> OK, but then I'm left with the question of whether or not the non-existence
> of a total order could be visible to the program. If it cannot, then why is
> a total order stated to exist? On the other hand, if a lack of total order
> has detectable consequences, then my objection stands, even though my
> example doesn't.
I mentioned before that, for volatiles, there is only a happens-before
edge between a volatile write and subsequent volatile reads of the same
variable. We have the informal requirement, however, that all accesses to
volatiles be sequentially consistent.
So consider the following code, with volatile v and w:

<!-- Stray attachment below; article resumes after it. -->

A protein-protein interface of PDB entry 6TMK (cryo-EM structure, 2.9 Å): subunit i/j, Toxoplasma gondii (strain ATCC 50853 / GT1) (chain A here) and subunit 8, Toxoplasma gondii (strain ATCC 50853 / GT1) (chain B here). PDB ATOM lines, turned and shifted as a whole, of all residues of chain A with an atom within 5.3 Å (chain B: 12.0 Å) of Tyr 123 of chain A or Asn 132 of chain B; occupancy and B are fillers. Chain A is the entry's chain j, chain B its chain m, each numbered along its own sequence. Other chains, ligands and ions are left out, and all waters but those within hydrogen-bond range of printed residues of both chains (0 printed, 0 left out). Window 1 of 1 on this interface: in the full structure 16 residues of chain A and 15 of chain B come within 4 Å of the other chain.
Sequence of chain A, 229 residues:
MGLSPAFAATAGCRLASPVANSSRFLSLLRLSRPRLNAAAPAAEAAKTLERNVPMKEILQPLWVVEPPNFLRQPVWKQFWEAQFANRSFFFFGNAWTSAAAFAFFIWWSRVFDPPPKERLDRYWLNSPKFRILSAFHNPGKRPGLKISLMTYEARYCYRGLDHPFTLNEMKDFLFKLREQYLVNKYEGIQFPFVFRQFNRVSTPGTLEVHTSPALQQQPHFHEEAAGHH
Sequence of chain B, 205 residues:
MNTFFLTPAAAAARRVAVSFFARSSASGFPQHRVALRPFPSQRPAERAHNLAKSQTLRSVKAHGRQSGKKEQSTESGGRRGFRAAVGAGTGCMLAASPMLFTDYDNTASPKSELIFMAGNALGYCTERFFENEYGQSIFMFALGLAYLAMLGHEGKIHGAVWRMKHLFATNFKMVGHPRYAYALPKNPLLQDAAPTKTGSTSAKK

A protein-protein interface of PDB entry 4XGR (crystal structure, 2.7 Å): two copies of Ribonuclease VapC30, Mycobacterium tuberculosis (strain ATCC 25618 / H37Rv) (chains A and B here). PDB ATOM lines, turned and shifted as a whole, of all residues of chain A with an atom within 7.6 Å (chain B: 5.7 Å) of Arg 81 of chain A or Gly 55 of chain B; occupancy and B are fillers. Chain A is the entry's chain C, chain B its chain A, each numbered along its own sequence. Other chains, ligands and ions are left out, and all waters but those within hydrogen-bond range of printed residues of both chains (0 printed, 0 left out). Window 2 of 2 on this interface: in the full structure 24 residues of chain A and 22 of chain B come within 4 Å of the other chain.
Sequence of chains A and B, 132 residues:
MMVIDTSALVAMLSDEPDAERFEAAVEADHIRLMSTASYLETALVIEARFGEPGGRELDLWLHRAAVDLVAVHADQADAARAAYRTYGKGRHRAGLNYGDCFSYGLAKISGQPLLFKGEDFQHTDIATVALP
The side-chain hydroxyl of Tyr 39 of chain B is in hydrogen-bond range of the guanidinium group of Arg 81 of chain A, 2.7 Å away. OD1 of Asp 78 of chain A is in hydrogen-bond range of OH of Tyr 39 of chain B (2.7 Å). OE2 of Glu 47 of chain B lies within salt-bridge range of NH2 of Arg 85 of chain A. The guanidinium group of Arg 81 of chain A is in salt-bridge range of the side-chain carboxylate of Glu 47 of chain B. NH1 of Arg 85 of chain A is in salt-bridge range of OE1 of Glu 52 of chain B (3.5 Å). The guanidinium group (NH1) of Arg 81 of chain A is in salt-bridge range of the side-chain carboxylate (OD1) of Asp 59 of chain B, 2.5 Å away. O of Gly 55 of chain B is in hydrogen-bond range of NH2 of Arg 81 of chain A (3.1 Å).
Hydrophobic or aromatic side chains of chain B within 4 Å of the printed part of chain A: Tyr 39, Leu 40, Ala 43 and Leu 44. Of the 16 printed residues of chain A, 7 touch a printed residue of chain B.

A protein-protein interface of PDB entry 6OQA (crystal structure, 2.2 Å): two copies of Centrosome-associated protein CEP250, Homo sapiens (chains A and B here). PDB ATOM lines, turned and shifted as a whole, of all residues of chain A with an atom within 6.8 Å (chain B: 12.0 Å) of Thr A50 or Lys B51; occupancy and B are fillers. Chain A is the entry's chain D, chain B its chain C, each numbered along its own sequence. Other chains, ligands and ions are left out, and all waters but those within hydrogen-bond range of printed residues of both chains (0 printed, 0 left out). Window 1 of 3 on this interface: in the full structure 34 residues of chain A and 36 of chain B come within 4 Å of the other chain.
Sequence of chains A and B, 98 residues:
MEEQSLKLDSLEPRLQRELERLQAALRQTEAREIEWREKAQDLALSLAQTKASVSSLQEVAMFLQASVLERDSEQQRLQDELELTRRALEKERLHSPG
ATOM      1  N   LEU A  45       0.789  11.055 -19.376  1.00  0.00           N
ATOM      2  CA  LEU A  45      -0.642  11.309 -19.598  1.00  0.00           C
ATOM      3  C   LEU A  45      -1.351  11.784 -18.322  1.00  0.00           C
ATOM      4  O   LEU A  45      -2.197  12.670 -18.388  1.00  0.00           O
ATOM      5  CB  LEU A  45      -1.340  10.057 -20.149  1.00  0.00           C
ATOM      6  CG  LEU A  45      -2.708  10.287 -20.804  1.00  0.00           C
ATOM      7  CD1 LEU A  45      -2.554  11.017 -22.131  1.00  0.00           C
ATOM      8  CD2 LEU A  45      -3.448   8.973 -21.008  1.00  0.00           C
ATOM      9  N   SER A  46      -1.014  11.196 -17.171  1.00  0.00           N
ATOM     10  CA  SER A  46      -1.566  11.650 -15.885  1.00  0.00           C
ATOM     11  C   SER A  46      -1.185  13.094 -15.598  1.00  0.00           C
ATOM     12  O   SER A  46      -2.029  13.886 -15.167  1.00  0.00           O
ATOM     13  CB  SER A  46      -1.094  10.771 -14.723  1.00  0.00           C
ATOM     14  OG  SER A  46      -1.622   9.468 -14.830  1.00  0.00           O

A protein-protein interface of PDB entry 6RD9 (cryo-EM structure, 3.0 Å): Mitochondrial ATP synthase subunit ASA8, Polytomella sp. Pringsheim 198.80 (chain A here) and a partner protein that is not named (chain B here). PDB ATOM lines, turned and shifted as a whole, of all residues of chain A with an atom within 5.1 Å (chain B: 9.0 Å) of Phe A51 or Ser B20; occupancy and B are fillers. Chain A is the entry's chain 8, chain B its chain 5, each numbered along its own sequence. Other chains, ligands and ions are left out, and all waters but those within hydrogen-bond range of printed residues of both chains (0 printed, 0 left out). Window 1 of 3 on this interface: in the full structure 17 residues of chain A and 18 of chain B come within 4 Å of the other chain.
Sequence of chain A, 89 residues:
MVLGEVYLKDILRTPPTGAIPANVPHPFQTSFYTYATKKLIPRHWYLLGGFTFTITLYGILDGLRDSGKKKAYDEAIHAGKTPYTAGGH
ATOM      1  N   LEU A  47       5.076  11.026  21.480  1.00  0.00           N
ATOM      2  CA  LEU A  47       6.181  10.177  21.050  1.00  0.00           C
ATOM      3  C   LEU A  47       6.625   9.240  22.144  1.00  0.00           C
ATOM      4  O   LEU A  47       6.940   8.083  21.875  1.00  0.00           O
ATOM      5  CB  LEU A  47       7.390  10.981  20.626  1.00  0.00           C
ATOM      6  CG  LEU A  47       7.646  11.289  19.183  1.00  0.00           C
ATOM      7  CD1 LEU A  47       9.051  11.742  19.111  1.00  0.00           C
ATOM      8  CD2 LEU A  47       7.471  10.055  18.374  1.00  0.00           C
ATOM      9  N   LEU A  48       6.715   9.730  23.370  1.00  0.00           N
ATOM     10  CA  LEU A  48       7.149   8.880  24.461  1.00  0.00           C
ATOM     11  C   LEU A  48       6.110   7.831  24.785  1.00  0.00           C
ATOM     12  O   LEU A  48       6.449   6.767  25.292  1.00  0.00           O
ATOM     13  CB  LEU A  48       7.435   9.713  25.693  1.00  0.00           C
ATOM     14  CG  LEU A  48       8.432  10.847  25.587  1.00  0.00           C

v = 1;
w = 1;
r1 = v;
r2 = w;
r3 = w;
r4 = v;
If we only have happens-before, we can get r1 == r3 == 1, but r2 ==
r4 == 0. This is not a legal SC result. With a total order over
synchronization actions, and the requirement that all volatile reads
see the last write in the synchronization order, this cannot happen.
That requirement for volatile reads, by the way, is at the end of Section
7.2.1, and admittedly doesn't jump out at the reader. Perhaps it should
be moved to a more prominent place?
Enforcing SC for volatiles may have an impact on implementations, but we
asked around quite a bit, and (to the best of my recollection) no one gave
us a practical argument against it on any multiprocessor in use.
We could conceivably get the same behavior by saying that there is a total
order over volatile operations but not locks. I don't think this is
actually semantically different.
It also makes our lives easier when doing proofs, but that's probably not
as compelling to people who are not Bill and me.
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